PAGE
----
Do you ever wonder if you are invisible?

Starburst
Starburst Member Posts: 2,546
edited 9. Dec 2013, 10:21 in Community Chit-chat archive
I don't usually venture to the shops at this time of year but needs must. I went at lunchtime to a local shopping mall, so I knew it would be busy and prepared myself. What I wasn't prepared for was the number of people walking into me, shoving me out of the way to get to the lift (!) and just generally ignoring me. My RA is a bit unhappy at the moment, so I was walking slowly and unsteadily with my crutches. I am beginning to wonder if perhaps my crutches render me invisible in public!

Comments

  • dreamdaisy
    dreamdaisy Member Posts: 31,520
    edited 30. Nov -1, 00:00
    I've not had that problem but that may be because I am older, fatter, noisier and un-afraid to announce my presence. My favourite shout is 'Crip coming through!' The result hints that I could pass as Moses. :wink: DD

    PS Beware of the pushchair-shovers; they'm the worst.
  • AvadaKedavra
    AvadaKedavra Member Posts: 33
    edited 30. Nov -1, 00:00
    Starburst wrote:
    I don't usually venture to the shops at this time of year but needs must. I went at lunchtime to a local shopping mall, so I knew it would be busy and prepared myself. What I wasn't prepared for was the number of people walking into me, shoving me out of the way to get to the lift (!) and just generally ignoring me. My RA is a bit unhappy at the moment, so I was walking slowly and unsteadily with my crutches. I am beginning to wonder if perhaps my crutches render me invisible in public!

    Yes I know exactly what you mean, minus the crutches I have the same issue. Slightly off topic but relevant. I feel invisible when I open a door for someone, and they look at you and walk through the door. All good right? Yes! EXCEPT No Thank you! Now that, that, grinds my gears. It happens quite a lot as well. I mean, I don't make a habit of opening doors for people, but there are occasions when it would almost be inappropriate not to. Generally, I find it is the younger people with the problem. Most old people are very grateful.
  • suzygirl
    suzygirl Member Posts: 2,005
    edited 30. Nov -1, 00:00
    Yes frequently! I have to walk with a three wheeled walker and people push shove and refuse to move for me. In fact they expect me to move out of their way! Drives me mad as it is so tiring and painful to take each and every step. I think they just look at my face and assume I am ok, and that is that.

    Sometimes I feel like saying, I don't walk with this because it matches my outfit :lol:

    Ok, rant over :shock:
  • frogmorton
    frogmorton Member Posts: 28,070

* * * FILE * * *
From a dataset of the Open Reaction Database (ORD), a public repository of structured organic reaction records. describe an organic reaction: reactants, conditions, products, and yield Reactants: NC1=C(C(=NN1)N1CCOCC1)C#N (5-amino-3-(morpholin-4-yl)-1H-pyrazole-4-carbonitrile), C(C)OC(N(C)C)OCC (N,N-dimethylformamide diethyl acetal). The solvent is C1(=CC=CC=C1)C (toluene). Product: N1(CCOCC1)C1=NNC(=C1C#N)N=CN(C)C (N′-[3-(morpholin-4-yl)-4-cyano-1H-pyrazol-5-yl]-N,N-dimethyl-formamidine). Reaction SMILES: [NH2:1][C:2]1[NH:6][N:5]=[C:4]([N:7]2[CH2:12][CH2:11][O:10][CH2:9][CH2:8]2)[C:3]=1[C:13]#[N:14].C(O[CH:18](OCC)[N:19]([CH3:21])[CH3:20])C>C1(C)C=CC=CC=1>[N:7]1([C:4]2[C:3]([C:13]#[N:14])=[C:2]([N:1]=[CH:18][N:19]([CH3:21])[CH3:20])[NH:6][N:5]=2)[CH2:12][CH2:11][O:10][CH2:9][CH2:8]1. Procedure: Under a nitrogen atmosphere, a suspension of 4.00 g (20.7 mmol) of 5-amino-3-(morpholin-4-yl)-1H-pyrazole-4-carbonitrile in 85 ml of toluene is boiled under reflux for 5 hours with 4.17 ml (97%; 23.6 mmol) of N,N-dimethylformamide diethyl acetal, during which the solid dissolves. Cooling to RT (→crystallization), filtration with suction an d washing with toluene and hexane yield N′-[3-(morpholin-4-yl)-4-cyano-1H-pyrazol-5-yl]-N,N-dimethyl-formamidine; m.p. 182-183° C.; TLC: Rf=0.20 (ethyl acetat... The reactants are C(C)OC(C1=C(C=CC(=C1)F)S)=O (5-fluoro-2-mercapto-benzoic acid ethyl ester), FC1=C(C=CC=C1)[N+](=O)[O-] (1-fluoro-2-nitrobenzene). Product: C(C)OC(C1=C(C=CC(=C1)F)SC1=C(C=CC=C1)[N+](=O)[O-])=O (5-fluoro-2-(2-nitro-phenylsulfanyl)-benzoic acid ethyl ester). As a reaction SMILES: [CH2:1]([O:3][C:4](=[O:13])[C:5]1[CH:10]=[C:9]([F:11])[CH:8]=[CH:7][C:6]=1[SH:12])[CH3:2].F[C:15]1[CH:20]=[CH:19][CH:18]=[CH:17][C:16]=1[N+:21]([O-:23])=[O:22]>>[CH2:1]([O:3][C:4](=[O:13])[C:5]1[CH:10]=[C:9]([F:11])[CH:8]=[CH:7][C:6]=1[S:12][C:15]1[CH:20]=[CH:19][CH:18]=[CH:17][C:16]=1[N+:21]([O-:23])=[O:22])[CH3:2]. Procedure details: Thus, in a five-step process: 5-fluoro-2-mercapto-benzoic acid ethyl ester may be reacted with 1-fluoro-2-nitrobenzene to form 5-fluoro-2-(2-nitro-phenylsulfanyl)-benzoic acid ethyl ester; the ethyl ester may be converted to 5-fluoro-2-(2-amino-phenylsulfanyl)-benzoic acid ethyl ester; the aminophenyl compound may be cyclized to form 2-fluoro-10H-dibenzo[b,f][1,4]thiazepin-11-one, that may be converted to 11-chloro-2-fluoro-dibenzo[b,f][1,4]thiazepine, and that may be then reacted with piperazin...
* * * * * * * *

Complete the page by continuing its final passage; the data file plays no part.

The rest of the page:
edited 30. Nov -1, 00:00
    Gosh Sophie!! Horrible and selfish people :(

    Don't let it upset you remember there are folks like our new friend Advekadavra who will hold the door for you :)

    I hope you managed to do what you set out to and DD your unique technique made me laugh :)

    Suzygirl - maybe that's your retort there "I'm not using this because it matches my outfit" ought to make them laugh as well as think ;)

    Let us hope they never feel so much pain that every step takes courage

    Love and ((()))

    toni xxx
  • Starburst
    Starburst Member Posts: 2,546
    edited 30. Nov -1, 00:00
    Avada ~ I was always brought up to hold doors open for everyone and I can't tell you how many dirty looks I've had all for being kind and holding open a door!

    Not wanting to be ageist, I wasn't going to mention that it is always younger people who barge into me. If I ever have children, I hope to bring them up to be aware of other people!
  • AvadaKedavra
    AvadaKedavra Member Posts: 33
    edited 30. Nov -1, 00:00
    Starburst wrote:
    Avada ~ I was always brought up to hold doors open for everyone and I can't tell you how many dirty looks I've had all for being kind and holding open a door!

    Not wanting to be ageist, I wasn't going to mention that it is always younger people who barge into me. If I ever have children, I hope to bring them up to be aware of other people!

    Yes it's kind of funny really, you can understand if someone gives you a dirty look for NOT holding a door open. It's like they're thinking you're holding a door open for me? You selfish so and so.....LOL.

    I am defo not being ageist, but the fact is out of the people who I've opened a door for, there is a higher percentage of young people that have no manners.
  • dreamdaisy
    dreamdaisy Member Posts: 31,520
    edited 30. Nov -1, 00:00